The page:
The Ombudsman Ixhet Memeti says that these issues should be spoken openly because, as he said, the problems of the Roma are our problems, that is, problems of the whole society. Inquiry, he said, are we ready to find a solution to the problems and the integration of Roma in society. If that's the case, it should act in that direction, Memeti said.

Swastika on Simon's face - Woman fighter for Roma rights around the world

With this derogatory act two days ago on several mailboxes, the photo of Simon Veil's wife, a human rights fighter, was scraped with a swastika.
Such an act can not be characterized by any other ground, but racism, racism that has no political ideology but a crime and evil against humanity.
Who is Simon Veil?
Simon Weil is a Jewish girl born on July 17, 1927 in the French city of Nice.
She and her entire family were deported to the infamous concentration camp Auschwitz-Birkenau, where she lost a part of her family during the Holocaust.
He served as the first president of the Peace Foundation in de la Shoa, from 2000 to 2007, and then as an honorary president. Simon Weil was also chairman of the European Parliament.
A well-known human rights fighter, but also a great champion of the same rights when it comes to Sinti and Roma.
In 2010, Simone Weil received the Civil Rights Prize for Sinti and Roma
The European Civil Rights Award for Sinti and Roma for 2010 was presented to the former European Parliament President in Berlin for her continued commitment to these two minorities.
She died on June 30, 2017 at the age of 89 in Paris. She was buried in the cemetery of French giants with numerous state honors where she was personally and French President Emanuel Macron.

The European Parliament called for the protection of Roma rights

The basic rights of Roma remain permanently violated in the EU, the European Parliament said in a resolution adopted in Strasbourg today. Significant obstacles are encountered when accessing this minority in education, housing, the labor market and health care. The EP calls for clearer targets for Roma inclusion and national strategies after 2020, says the institution.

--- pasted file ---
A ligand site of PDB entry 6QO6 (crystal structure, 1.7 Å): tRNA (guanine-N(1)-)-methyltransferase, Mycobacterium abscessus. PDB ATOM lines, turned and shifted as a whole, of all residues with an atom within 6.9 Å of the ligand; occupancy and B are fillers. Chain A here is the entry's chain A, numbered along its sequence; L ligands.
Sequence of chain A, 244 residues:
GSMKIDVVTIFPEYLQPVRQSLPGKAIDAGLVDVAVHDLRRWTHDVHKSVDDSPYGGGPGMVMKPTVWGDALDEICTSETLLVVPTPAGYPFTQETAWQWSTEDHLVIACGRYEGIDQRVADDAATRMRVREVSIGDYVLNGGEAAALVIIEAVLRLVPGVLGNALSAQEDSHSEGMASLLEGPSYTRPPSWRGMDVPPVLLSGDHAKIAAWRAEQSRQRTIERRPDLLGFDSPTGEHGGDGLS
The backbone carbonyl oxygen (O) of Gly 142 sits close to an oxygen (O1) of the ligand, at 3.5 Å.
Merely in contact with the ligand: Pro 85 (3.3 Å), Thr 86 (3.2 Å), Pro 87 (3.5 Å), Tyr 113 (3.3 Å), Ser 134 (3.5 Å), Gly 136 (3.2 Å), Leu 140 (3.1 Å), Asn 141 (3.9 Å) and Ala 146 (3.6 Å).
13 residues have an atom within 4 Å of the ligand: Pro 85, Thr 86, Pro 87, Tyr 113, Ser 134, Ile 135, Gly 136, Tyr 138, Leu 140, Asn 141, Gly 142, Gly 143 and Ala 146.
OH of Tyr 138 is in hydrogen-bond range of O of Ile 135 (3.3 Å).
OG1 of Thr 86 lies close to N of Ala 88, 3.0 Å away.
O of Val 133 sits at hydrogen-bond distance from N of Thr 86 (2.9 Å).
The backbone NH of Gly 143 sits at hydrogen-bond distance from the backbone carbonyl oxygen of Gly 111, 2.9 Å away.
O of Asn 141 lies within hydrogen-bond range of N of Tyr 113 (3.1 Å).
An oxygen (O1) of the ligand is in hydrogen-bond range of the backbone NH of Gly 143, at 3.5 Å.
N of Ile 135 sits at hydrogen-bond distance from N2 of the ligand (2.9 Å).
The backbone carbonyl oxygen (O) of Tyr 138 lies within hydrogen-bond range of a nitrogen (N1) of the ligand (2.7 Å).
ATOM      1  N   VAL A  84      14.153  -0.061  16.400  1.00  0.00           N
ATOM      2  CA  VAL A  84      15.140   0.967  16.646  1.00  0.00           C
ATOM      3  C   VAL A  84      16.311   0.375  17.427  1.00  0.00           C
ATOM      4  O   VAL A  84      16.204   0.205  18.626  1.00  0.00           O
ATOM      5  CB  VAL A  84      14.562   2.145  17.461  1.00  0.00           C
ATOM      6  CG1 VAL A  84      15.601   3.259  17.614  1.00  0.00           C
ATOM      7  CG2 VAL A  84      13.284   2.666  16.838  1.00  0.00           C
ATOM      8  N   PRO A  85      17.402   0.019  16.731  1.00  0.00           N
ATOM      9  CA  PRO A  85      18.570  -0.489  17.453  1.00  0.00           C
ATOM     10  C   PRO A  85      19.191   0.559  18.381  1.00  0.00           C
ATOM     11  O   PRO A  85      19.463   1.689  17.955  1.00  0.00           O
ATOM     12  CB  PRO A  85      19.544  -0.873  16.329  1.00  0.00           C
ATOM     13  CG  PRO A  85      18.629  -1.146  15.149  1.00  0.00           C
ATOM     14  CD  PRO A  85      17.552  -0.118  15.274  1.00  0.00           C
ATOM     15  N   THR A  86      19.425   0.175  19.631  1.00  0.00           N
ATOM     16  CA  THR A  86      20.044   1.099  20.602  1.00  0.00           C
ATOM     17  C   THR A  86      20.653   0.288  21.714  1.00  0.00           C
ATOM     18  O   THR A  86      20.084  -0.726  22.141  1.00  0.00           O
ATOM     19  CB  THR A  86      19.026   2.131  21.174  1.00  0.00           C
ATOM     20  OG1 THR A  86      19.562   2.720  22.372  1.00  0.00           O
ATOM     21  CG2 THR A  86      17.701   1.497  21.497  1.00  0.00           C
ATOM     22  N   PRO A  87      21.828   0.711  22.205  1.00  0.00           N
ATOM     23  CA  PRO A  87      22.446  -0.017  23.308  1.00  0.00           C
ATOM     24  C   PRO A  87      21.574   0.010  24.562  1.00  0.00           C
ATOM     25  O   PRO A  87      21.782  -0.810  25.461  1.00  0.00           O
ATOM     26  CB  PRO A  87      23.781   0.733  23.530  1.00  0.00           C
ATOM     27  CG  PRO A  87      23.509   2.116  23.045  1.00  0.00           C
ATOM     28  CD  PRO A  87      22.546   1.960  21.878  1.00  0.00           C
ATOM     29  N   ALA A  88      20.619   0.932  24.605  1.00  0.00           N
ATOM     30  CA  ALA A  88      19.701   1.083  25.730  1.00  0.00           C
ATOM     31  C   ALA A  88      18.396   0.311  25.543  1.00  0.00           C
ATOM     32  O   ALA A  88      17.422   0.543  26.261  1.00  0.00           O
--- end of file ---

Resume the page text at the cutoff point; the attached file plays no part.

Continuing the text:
Roma should be better represented in the media, state institutions and political organizations, MEPs say. EP calls for stronger measures to combat anti-Roma sentiment in the EU. The sentiments against the Roma are institutionalized and rooted in the historical form of racism, which is expressed in "violence, hate speech, exploitation, stigmatization" and discrimination, says the accepted text.

The exclusion of schools, access to the labor market, housing and health care are among the main obstacles for Roma in Europe. The EP notes the particularly difficult situation of young Roma, among which the number of those who do not work and learn does not increase.

Lawmakers are asking the European Commission and EU countries to propose clear and binding goals, deadlines and tools for assessing progress in Roma inclusion. They believe that significant public funds and human resources are needed to achieve these goals.

The EP calls for gender mainstreaming and the use of a child-directed approach in the EU's strategic framework. MPs insist on increased participation of representatives of Roma and non-governmental organizations in the development of inclusion policies.

The EP notes the need to protect and promote equal access to all rights of Roma children. There is a call for specific anti-discrimination goals as well as measures for Roma inclusion in environmental and digital society policies.

EU Structural Funds must be used to improve living conditions and future opportunities for Roma, MPs say. They urge EU countries to investigate abuses of assets and take legal action against perpetrators.

 Link: https://novini.bg/sviat/eu/523984